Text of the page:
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Vives' conduct book for Christian women

Vives' conduct book for Christian women

Juan Luis Vives insists that, when it comes to choosing a husband, maidens should keep quiet: ‘it becometh not a maide to talke, where hir father and mother be in communicacion about hir mariage’, 1557.

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Attitudes towards female rulers, widows and sexuality

The Duchess’s brothers are the primary mouthpieces for the misogynist discourse of the era, which held that women are immoral, over-sexed, weak minded and so on. Such assumptions about female inferiority had faltered in Europe when there had been a veritable rash of female rulers: Mary of Guise had ruled as regent in Scotland, and her daughter was Mary Queen of Scots; Catherine de Medici was regent of France; and not least of all, in quick succession, there were two female queens in England, ‘Bloody Mary’ and Elizabeth I. Yet the reality of women in government was too much for the Scottish Protestant reformer, John Knox, who notoriously denounced ‘the monstrous regiment’ (government) of women as a contravention of divine law.

Portrait of Mary Queen of Scots and Lord Darnley c. 1565

Portrait of Mary Queen of Scots and Lord Darnley c. 1565

Mary Queen of Scots with her second husband, Lord Darnley. In many ways Mary’s marital choices shaped her reign.

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Sieve Portrait of Queen Elizabeth I, c. 1583

Sieve Portrait of Queen Elizabeth I, c.1583

Queen Elizabeth reserved the right to choose who she should marry – and whether she should marry at all. Portraits like this portrayed her as the perpetual virgin.

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In contrast to Mary and Elizabeth, who ascended the English throne only because their half-brother, Edward VI, had produced no male heir, the system of succession represented in the play places the Duchess in power rather than her brothers. The Duchess has already had a son by her first husband, so her reasons for remarriage are not dynastic but erotic. Unlike the ‘Virgin Queen’, the Duchess seeks marital intimacy rather than renouncing it. Possessed of a healthy sexual appetite, her desires are presented as completely natural. The Duchess protests that she is not a statue:

This is flesh and blood, sir:
‘Tis not the figure cut in alabaster
Kneels at my husband’s tomb. (1.1.443–45)

While the celibacy of priests, nuns and monks had been regarded as the highest state of life in pre-Reformation, Catholic England, Protestantism brought with it the elevation of marriage as the ideal way of living. This is reflected in the play when the Duchess asks why she, ‘Of all the other princes of the world, / Be cased up, like a holy relic?’ (3.2.139–40). She is, then, neither Catholic fetish object, nor Protestant funeral monument. In this, despite the exotic Italian setting complete with its ostensibly corrupt religion, the play comes closer than we might at first imagine to representing the lived realities of early modern English widows and the constraints upon their sexual choices. Widowed women potentially achieved autonomy from men upon the death of their husbands, and thus were in theory free to remain single or choose another spouse to their own liking. In practice, however, women sometimes suffered harassment from male relatives or neighbours, so that their best option was to seek protection from a new husband. It was not unusual for this suitor to be chosen for them.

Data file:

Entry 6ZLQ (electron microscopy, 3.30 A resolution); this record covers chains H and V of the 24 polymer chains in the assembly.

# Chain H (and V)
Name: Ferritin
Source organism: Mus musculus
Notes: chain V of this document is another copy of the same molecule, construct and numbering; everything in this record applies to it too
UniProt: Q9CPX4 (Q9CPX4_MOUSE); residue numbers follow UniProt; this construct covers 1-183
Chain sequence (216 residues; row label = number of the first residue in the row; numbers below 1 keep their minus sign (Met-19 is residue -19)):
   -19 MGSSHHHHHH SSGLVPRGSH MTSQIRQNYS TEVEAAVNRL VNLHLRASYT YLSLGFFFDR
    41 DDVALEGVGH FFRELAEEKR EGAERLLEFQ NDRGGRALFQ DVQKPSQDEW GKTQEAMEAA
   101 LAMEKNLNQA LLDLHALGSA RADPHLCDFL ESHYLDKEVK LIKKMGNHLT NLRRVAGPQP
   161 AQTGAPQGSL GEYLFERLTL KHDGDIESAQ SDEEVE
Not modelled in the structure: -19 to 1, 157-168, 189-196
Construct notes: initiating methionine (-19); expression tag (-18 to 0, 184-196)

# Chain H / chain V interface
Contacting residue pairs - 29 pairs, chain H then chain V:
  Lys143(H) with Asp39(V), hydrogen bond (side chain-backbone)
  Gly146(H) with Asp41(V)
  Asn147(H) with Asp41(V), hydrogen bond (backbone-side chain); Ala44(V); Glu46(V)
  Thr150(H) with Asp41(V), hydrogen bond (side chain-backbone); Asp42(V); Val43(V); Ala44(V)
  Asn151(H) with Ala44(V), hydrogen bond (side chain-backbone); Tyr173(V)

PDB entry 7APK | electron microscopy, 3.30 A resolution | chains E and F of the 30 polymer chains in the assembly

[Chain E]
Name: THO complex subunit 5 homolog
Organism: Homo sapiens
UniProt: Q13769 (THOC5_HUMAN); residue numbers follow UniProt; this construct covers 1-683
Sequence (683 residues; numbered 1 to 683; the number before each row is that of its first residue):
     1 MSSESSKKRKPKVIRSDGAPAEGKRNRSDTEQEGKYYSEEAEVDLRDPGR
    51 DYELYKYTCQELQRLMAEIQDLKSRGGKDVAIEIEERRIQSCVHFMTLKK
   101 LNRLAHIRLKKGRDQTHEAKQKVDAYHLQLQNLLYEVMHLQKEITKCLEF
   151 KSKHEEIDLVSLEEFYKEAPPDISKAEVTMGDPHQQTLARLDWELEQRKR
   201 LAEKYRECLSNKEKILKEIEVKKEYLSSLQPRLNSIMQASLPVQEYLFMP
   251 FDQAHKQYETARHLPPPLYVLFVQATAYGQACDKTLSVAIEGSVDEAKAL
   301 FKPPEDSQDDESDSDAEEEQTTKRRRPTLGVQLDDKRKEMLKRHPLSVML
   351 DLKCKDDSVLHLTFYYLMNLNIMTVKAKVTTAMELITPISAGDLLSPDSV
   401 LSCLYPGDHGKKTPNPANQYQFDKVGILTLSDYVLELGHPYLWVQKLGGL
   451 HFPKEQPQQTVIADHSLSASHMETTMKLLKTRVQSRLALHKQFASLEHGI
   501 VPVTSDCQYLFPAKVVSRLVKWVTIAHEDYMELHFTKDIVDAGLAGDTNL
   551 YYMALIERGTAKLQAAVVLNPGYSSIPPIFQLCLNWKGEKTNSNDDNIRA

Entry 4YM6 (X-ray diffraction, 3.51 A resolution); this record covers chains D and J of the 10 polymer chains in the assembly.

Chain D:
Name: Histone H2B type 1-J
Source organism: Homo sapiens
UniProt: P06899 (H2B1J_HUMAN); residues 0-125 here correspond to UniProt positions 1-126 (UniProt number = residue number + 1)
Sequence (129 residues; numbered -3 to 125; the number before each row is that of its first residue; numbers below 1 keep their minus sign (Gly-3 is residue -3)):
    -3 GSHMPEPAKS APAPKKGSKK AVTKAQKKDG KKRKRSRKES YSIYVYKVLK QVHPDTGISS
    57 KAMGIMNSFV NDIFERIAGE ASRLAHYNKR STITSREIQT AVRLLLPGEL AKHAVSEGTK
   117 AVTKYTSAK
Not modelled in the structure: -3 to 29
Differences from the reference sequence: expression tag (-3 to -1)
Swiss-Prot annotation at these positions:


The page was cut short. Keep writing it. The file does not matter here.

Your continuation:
Woodcuts showing the four humours and marriage in Peacham's Minerva Britanna

Woodcuts showing the four humours and marriage in Peacham's Minerva Britanna

This woodcut depicts ‘Matrimonium’ (or marriage) in brutally off-putting terms. Marriage is personified as stuck in the stocks – an early modern punishment – suggesting a humiliating lack of ‘libertie’.

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Despite the arrival of Protestantism, widows who did remarry to their own liking were not held in particularly high esteem. These attitudes are reflected in the literature of the period. The moral ‘frailty’ (1.2.333) of a character like Gertrude in Hamlet, for example, is attributed to the fact that she ‘speeded’ to a second husband, with whom Hamlet believes she enjoys a vigorous sex life in ‘the rank sweat of an enseamed bed’, (3.4.92) that he feels her ‘matron’s bones’ (3.4.83) should be too old for. Unlike Gertrude, who is faulted for the speed with which she has married her dead husband’s brother, Webster tell us nothing about the Duchess’s first husband, or how long he has been dead. Ferdinand warns the Duchess ‘They are most luxurious / Will wed twice’ (1.1.288–89). Coerced by her brothers into vowing ‘I’ll never marry’ (1.1.293), the young Duchess’s aside is very much in the vein of Jacobean city comedies where typically older widows successfully seek sexual satisfaction by marrying younger men: ‘Let old wives report / I winked and chose a husband’ (1.1.332–40). What Webster emphasises here, however, is the Duchess’s capacity to take action and initiative when her capacity to do so is severely restricted by her wider society and culture.